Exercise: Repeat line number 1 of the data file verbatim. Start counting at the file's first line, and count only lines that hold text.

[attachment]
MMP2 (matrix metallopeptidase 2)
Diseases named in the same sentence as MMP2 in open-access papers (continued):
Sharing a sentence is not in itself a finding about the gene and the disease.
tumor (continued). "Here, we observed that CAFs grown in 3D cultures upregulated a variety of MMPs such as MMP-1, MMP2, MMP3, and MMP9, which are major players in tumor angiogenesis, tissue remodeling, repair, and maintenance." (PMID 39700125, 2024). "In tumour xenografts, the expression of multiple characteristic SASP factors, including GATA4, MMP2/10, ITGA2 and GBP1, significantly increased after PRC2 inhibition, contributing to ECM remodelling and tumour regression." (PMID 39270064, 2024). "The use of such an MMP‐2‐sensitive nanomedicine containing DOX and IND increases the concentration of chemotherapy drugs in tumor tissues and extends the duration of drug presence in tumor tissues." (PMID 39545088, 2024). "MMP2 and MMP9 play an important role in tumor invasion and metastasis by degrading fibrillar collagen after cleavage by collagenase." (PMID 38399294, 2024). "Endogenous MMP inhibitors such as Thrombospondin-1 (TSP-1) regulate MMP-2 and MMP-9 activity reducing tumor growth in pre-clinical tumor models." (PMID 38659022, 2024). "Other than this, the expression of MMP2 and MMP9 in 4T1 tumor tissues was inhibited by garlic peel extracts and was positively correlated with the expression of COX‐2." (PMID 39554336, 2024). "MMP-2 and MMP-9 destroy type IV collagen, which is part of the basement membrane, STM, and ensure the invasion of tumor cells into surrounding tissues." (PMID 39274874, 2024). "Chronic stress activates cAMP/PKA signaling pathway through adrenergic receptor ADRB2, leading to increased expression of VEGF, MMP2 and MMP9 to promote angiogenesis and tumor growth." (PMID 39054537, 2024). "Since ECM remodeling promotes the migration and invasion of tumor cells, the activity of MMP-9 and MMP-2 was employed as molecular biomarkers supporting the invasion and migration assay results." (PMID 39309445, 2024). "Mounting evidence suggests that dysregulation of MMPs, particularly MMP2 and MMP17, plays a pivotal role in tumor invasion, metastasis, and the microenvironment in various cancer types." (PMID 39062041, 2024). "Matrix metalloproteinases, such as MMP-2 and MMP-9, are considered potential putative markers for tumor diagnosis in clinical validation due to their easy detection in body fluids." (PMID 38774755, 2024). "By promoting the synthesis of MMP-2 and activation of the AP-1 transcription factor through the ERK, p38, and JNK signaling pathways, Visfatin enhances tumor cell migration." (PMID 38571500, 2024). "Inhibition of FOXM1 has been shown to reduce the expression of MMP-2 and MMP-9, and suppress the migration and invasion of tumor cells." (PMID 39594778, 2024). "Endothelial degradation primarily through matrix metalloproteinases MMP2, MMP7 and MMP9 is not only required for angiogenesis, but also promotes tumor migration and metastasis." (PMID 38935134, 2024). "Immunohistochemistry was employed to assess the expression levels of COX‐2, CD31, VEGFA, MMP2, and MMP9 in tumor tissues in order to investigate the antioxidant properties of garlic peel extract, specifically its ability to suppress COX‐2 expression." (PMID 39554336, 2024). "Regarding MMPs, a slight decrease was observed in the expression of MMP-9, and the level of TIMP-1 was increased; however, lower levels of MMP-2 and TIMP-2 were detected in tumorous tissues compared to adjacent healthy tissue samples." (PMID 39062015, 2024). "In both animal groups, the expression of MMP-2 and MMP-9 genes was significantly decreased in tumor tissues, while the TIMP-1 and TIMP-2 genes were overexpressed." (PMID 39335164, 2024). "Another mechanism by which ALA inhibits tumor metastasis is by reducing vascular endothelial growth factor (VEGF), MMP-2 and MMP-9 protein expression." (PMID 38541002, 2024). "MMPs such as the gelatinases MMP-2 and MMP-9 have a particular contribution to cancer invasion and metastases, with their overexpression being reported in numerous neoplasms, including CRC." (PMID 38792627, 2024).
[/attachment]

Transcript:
MMP2 (matrix metallopeptidase 2)